And maybe one additional comment to make is kind of geographically oriented, and Karen referred to this earlier. In those markets where you’ve got strong deep domestic capital and the – and/or strongly developed global capital based on the ground as well as an environment where the COVID crisis is either ameliorating or this confidence from the community that it’s being heading in that direction, you’re seeing much more resilient capital markets. So I’d point to Japan and to Germany as examples of markets where, actually, you’ve seen very resilient performance volumes over the first half in Germany are broadly flat, Japan actually up year-on-year.
HFF historically had a very strong loan portfolio sales group. I was wondering if that business line is gaining traction and if you expect an uptick in loan portfolio sales post Labor Day as one of your peers recently said?
Yes, I think absolutely. I would preface that by saying that the lending environment in the last 10 years has been much more moderate than it was in previous cycles, so there isn’t the in-built very high-octane LTV that existed prior to the global financial crisis. But that said, there are specific areas and industries where, undoubtedly, you’ve got cash flow challenges from the operators and that is in turn beginning to unearth distressed situations, particularly – yes, I would highlight areas of the retail industry and the hotel industry. And we have a team – we don’t only trade loans during difficult crisis, so we’ve got a very well-established team, and the pipeline is certainly building. But I wouldn’t say that this is, by any means, a fully developed trend yet.
With respect to the comment that was made referring lease durations, I was wondering if that was specific to the office sector where you talked about the terms being down 16%. And historically, office buildings, because of their long durations, in the finance markets have been somewhat of a proxy for fixed income, a lower lease duration would definitely have a negative impact from a creditworthiness standpoint and probably would have an impact on cap rates. Do you have any thoughts around the impact to the office sector from that?
I would echo Christian’s earlier comments that the future direction of office is something that’s very much in influx. What I can absolutely say is that long duration leases in offices continue to be highly sought after, and we’ve got great examples around the world of long leases where there’s very competitive bidding still very freely available – not freely available, but available credit. And I think that feels comfortable inevitably in an environment where you end up with shorter lease terms, you’re going to have a slightly changing investor profile. I don’t think it will become less interesting, but it may change a little bit the type of owners who are interested in investing in shorter-term, flexible lease-style assets as opposed to long-term ones. But there’s going to be a room in the world for both.
Thank you for taking the questions.
Your next question comes from Stephen Sheldon with William Blair. Your line is open.
Good morning. And welcome, Karen. First, really encouraging trends in Property & Facilities Management in the Americas this quarter. So can you talk some about expectations there over the rest of the year since you have a stable base, especially with, I think you said, 98% retention and visibility on the contracts that have and will potentially go live? And can you also talk about your ability to onboard new contracts in this environment?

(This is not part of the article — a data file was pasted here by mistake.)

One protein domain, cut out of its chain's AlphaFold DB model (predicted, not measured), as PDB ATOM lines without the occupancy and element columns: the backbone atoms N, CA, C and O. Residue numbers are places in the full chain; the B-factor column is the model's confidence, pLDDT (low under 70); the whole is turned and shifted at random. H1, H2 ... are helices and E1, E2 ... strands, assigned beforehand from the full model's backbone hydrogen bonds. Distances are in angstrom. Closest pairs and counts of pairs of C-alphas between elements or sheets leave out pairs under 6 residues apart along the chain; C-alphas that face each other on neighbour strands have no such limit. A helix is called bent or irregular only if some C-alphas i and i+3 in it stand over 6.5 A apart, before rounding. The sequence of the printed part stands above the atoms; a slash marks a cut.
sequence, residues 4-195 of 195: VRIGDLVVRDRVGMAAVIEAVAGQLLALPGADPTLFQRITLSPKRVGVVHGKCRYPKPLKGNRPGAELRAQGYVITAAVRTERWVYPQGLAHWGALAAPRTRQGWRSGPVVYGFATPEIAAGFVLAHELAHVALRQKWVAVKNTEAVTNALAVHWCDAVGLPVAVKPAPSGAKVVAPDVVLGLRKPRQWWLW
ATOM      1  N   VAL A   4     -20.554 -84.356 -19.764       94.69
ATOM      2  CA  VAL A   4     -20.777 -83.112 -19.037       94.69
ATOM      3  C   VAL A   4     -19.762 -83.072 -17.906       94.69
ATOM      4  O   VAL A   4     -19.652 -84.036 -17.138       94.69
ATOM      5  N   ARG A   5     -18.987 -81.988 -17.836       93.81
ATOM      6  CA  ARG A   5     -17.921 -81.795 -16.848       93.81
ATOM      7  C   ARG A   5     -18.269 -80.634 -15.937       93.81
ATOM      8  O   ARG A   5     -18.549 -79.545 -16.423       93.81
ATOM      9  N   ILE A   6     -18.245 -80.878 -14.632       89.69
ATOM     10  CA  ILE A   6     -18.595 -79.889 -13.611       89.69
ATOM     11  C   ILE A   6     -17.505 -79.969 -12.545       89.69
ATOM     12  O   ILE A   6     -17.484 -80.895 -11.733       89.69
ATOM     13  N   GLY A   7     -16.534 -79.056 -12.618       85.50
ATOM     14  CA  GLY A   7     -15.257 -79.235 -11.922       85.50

Sure, Stephen. I have Neil answer that question.
Yes. Hi, Stephen. Yes, very, very pleased with the resilience of the Property & FM business in the U.S. particularly, but around the world. The pipeline was a little slow in the quarter, as you might imagine. Given that we were locked down, it was difficult to actually go and view real estate portfolios and so on, but it’s now – that pipeline, we’ve got line of sight to a much stronger pipeline now. As Christian said, we expect the propensity to outsource to increase during times like this. We’re already seeing it. So yes, very excited about the potential in the business as it goes forward.
Got it. That’s helpful. On EMEA and the profit pull back there, I’m guessing, a good portion of that is less variable expense given the producers there have higher base compensation. So, I guess, how much of a pullback was that component relative to the contract losses? And additionally, what visibility do you have in EMEA into continued government relief like you saw in the second quarter?
Well, I think EMEA is, as always, something where you have to almost look country by country. As you rightly say, we said we had some government support in EMEA, roughly $14 million, which was helpful because the labor markets, especially on the continent, are not very flexible, and that helped us to maintain our highly talented people. On top of that, we had in EMEA a couple of contracts in – specifically in our fit-out business, which were difficult contracts before COVID, and COVID-19 didn’t make them better.
And so we had to take some provisions on those, and we are finalizing them now, and so that should be behind us. But overall, parts of EMEA were really heavily hit by that COVID crisis. As we all know, very much in the UK, and the UK is our biggest proportion of our EMEA business, but then the whole South of Europe was pretty much completely locked down, and that was something which, obviously, we had to kind of pay toll to.